EnginCo, an entity with a 31 December year-end, commenced a contract with CustomerCo in May 2018 involving the production of eight tractors. CustomerCo agreed to pay EnginCo CU1,000 upon delivery of each tractor, with a bonus of CU2,000 if all tractors are delivered by 30 June 2020. At 31 December 2019, six tractors had been delivered, with the seventh nearing completion and the eighth on schedule for delivery 31 May 2020. On 31 March 2020, EnginCo ceased construction due to social distancing rules with seven tractors delivered. Assume no contractual ability to terminate under force majeure. Assume also that point-in-time revenue recognition is appropriate.
As of 31 December 2019, EnginCo recognised the following revenue:
- Delivery of 6 tractors (CU1,000 x 6): CU6,000
- Share of bonus (CU2,000 x 6/8): CU1,500
- Total revenue recognised: CU7,500
It was appropriate to recognise the share of performance bonus at 31 December 2019 – at that date, it was "highly probable that a significant reversal in the amount of cumulative revenue will not occur when the uncertainty associated is subsequently resolved" (IFRS 15.56). Note that the hurdle is "highly probable" not "certain" – it may have been reasonable, at 31 December 2019, not to anticipate a pandemic.
For the half-year ended 30 June 2020, it is apparent that the performance bonus will not be received. As of 31 March 2020, the aggregate amount of revenue to be recognised is:
- Delivery of 7 tractors (CU1,000 x 7): CU7,000
- Share of performance bonus CUnil
- Total revenue recognised: CU7,000
This results in a required reduction in revenue recognised of CU500 – negative revenue results.
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3 Contract modifications
The coronavirus pandemic may result in entities having to renegotiate customer contracts. Depending on the type of modification, contract modification accounting may apply. Where a customer encounters financial difficulty or reduced demand, it may request a contract modification (alternatively referred to as a change order, variation or amendment) to alter the scope of the contract. If the scope of the contract decreases, or the scope increases but pricing does not change by the standalone selling price of that increase, contract modification accounting is applied (IFRS 15.20).
If contract modification accounting is applied, the entity should apply the most appropriate of the following methods:
- Treating completion-to-date as a terminated contract, with unrecognised revenue and undelivered performance obligations being allocated to a new contract (IFRS 15.21(a))
- If a performance obligation is partially satisfied, reassess revenue as if the modified contract was effective from the initial date of the contract and adjust revenue up or down, as appropriate, as of the date of the modified contract (IFRS 15.21(b))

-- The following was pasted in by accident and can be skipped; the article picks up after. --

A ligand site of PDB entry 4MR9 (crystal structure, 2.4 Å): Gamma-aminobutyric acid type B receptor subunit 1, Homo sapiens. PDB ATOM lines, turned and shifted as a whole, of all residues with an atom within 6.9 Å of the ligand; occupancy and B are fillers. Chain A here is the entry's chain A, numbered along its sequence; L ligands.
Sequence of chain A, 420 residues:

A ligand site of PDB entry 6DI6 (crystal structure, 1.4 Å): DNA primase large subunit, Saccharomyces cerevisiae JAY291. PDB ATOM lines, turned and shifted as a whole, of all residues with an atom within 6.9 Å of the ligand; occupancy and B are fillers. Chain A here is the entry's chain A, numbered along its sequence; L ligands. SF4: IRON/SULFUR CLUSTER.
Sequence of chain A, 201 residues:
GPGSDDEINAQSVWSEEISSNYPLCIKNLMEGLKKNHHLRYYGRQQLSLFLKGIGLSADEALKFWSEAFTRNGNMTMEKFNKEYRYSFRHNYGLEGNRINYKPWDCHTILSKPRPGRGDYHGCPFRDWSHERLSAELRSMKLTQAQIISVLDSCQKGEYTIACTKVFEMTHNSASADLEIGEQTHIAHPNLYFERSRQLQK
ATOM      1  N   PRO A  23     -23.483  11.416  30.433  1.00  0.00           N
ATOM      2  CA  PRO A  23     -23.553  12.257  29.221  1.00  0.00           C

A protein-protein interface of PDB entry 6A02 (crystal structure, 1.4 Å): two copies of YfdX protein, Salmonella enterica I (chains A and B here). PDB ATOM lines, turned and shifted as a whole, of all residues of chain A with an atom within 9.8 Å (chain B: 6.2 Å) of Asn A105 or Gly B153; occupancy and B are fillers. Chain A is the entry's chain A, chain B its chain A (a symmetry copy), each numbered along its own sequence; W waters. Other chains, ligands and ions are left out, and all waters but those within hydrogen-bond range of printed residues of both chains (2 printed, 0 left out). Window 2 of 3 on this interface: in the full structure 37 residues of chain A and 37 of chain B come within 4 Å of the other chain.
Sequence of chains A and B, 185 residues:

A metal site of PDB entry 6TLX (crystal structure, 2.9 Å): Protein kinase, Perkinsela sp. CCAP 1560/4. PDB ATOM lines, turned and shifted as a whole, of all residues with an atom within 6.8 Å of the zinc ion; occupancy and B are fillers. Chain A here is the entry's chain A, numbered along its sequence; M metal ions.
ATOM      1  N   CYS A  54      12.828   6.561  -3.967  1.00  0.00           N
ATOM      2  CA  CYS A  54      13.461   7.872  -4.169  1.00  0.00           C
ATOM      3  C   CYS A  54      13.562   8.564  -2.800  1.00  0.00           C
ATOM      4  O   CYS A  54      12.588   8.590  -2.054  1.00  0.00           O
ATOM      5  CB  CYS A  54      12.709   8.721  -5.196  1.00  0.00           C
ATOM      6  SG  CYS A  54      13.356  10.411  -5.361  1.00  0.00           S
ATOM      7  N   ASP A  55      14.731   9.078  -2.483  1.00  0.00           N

- If appropriate, a combination of the two approaches (IFRS 15.21(c))
Revenue where significant uncertainty of receipt of payment exists
IFRS 15 also requires an entity to recognise revenue from contracts only where the customer is expected to meet its obligations under the contract. Though management would continue to supply to the customer, revenue should only be recognised when it is probable that the customer will be able to pay the transaction price (IFRS 15.9(e)). In such an instance, the entity should defer recognition of any revenue until collection becomes probable. The costs to fulfil the contract cannot be deferred and should be recognised as incurred as they are not "expected to be recovered" (IFRS 15.95(c)).
Change in expected contract profitability and/or the customer's ability to pay could affect the recoverability of assets recognised in accordance with IFRS 15. Contract assets (sometimes referred to as unbilled revenue or similar) are subject to the IFRS 9 expected credit loss model.
Assets recognised for the incremental costs of obtaining a contract or costs to fulfil a contract are subject to a specific impairment test set out in IFRS 15. In summary, these assets are impaired if they exceed the future profits expected on the contract (ie, unrecognised revenue less future costs).
5 Onerous contracts
Contracts that were previously expected to be profitable may become loss-making due to a decrease in variable consideration and/or an increase in contract costs. Contracts in the scope of IFRS 15 are subject to the onerous contract requirements of IAS 37.
An onerous contract is defined by IAS 37 as one in which the unavoidable costs of meeting the obligations under the contract exceed the economic benefits expected to be received under it (IAS 37.10). The accounting for onerous contracts includes creating a provision based on the unavoidable costs of meeting the entity’s obligation under the contract (IAS 37.66).
Entities must consider whether any of their contracts may have become onerous due to the downturn in the global economy as a result of COVID-19 or an increase in costs to fulfil a contract that may arise from the effect of COVID-19 on working practices. In addition, an entity should review contracts to determine if there are any special terms that may relieve either party to the contract of its obligations under it (force majeure).
Recently, the IASB published a clarification to IAS 37 that states that the onerous contract assessment should be based on the directly attributable costs of fulfilling the contract (ie, not only the incremental costs).